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Less performance increase on future CPU?

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November 5, 2012 2:22:01 AM

Core 2 quad to Nehalem and Nehalem to Sandy Bridge are both about 15-20 percent increase in CPU performance but Sandy to Ivy Bridge is only 5-7 percent increase. I think Haswell will also have less than 10 percent increase on CPU performance, but huge gain in iGPU.
Will ivy bridge have better performance it intel made a 130 watt version of it?

Why doesn't intel want to make 6 cores mainstream? Will we see less CPU performance increase on the next generations of Processors?

Currently I have a core i7 930 and AMD 5870 and I dont care how much haswell will improve on it's desktop GPU because I will be upgrading to a GTX 7xx or HD8xxx. Though I am also planning on buying an ultrabook or tablet with a Haswell or AMD APU once they are available.

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a c 97 à CPUs
November 5, 2012 2:44:58 AM

The money is shifting from desktops to mobile devices (laptops, phones, tablets), so Intel is putting more R&D effort into improving integrated graphics, and improving power efficiency, as those factors are more relevant on mobile devices.

At this point, most users don't need more processing power, so Intel is not focusing too much on that point anymore. If you truly do need that much power, Intel does offer their hexacore extreme edition chips at a huge price premium. The market for that much CPU horsepower is quite small, so Intel isn't likely to start launching mainstream hexacores anytime soon.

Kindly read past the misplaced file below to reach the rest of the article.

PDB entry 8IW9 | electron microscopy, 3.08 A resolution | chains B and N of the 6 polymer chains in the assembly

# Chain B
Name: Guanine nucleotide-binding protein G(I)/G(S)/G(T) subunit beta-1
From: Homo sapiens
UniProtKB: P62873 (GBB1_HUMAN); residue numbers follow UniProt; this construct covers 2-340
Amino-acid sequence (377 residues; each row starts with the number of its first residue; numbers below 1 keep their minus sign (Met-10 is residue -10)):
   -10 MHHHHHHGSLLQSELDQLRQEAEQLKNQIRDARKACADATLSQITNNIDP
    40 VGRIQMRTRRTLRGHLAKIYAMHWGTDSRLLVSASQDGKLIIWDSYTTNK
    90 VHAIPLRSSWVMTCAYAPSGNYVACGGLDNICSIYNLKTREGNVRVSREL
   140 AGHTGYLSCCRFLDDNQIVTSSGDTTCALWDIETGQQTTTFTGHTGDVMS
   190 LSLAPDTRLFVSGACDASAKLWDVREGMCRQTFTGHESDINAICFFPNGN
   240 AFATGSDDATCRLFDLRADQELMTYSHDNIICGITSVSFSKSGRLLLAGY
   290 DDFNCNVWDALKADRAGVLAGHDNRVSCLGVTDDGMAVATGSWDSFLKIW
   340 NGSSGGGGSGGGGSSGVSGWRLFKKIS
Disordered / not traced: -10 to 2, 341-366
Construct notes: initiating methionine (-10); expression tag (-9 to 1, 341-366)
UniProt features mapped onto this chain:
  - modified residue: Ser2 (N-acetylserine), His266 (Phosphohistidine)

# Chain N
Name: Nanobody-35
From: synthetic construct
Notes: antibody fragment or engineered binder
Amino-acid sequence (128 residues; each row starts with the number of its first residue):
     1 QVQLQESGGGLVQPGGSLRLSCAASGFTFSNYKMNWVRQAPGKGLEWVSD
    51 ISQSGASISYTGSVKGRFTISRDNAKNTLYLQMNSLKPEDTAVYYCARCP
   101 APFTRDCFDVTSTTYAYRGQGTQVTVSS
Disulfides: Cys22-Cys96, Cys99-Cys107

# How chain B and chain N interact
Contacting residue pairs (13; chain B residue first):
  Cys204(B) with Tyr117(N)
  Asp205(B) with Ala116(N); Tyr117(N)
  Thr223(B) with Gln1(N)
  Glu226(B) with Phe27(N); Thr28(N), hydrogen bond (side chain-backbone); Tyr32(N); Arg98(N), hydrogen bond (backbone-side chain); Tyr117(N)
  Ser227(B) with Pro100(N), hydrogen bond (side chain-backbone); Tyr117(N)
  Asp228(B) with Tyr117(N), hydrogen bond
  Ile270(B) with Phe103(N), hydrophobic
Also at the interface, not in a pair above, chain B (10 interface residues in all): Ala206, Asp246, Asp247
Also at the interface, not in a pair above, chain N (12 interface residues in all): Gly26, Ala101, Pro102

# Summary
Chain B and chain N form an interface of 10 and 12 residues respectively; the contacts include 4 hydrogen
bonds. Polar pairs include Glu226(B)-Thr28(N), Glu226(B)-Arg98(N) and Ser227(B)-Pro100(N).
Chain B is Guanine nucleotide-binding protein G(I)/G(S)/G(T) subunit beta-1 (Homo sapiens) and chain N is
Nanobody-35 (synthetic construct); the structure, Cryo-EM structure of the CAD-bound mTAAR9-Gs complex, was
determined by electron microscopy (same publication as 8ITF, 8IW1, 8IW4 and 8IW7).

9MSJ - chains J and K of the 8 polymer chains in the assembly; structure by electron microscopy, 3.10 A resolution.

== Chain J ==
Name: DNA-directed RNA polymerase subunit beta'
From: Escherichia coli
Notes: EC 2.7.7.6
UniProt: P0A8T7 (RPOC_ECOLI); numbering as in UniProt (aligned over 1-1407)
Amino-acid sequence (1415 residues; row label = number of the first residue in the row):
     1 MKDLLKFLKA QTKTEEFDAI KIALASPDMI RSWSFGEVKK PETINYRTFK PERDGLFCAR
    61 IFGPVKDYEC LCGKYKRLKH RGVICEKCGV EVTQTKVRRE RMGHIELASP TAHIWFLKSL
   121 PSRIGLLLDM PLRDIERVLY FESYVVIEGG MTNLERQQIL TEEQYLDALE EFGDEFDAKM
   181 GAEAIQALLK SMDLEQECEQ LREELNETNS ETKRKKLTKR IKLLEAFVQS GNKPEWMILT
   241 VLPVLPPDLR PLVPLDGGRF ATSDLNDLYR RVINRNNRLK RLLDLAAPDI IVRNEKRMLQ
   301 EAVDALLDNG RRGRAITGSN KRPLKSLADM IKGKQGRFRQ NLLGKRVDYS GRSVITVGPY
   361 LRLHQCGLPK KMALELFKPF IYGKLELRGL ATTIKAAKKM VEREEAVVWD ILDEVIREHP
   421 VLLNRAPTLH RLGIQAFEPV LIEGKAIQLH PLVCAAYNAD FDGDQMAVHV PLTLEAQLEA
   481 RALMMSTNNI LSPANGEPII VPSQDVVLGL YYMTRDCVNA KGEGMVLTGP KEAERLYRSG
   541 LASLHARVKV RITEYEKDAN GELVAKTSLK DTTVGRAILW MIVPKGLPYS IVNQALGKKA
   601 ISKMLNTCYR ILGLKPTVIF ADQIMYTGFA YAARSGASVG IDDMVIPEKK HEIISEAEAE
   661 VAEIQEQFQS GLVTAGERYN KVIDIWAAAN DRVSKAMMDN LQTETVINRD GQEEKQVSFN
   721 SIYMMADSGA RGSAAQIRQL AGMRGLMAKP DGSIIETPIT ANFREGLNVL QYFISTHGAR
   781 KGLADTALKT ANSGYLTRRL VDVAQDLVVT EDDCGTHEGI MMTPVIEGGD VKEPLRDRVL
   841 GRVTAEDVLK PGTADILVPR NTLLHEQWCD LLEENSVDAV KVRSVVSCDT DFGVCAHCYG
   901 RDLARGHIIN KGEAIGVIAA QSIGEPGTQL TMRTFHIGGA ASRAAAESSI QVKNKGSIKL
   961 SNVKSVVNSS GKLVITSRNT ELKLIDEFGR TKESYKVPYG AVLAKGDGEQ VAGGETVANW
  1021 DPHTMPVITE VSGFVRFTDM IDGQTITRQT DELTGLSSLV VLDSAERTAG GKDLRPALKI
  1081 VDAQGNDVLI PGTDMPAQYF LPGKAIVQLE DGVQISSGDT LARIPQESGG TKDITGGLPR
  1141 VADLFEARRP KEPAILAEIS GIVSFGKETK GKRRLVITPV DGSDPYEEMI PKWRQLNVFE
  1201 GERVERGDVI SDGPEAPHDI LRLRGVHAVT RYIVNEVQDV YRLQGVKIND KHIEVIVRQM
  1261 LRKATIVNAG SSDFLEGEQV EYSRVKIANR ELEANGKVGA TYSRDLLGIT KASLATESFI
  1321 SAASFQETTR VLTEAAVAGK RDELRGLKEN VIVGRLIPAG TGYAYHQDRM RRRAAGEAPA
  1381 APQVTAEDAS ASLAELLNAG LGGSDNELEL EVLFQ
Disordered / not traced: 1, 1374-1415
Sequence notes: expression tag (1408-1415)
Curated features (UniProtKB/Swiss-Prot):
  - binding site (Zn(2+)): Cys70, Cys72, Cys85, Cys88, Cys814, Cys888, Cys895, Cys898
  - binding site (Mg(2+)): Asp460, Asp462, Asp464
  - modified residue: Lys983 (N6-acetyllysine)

We are also starting to get close to hitting a brick wall when it comes to silicon, at least as far as die shrinks go. We can't shrink the transistors down much more before we start running into problems that can't be solved without somehow altering the laws of physics. Intel can keep tweaking the architecture to yield some improvements, but I think we are going to hit a plateau soon with silicon chips. Don't expect any massive leaps in processing power until either quantum computing, or carbon nanotube based chips start taking off. Even then, it will probably be a while before such things appear in the consumer market. Part of the problem is there isn't much in the way of software to really drive development of faster CPUs. Even entry level chips will handle most tasks fine these days.
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a c 480 à CPUs
November 5, 2012 6:45:43 AM

As stated, Haswell will be focusing more on power savings than performance. I would think overall CPU performance increase will be less than 10% assuming Haswell and Ivy Bridge CPUs are clocked at the same speed. Also, while the GT3 version of the next iGPU in Haswell will have 40 shaders (mobile CPUs only) the main focus is to reduce power consumption by reducing the clockspeed. There will be a iGPU performance increase over the Intel HD 4000, but not to a great extent.

Broadwell will be coming out in 2014 which is going to be based on the 14nm die process so power consumption will decrease further, but it will also be Intel's opportunity to provide much more performance increase over Haswell.
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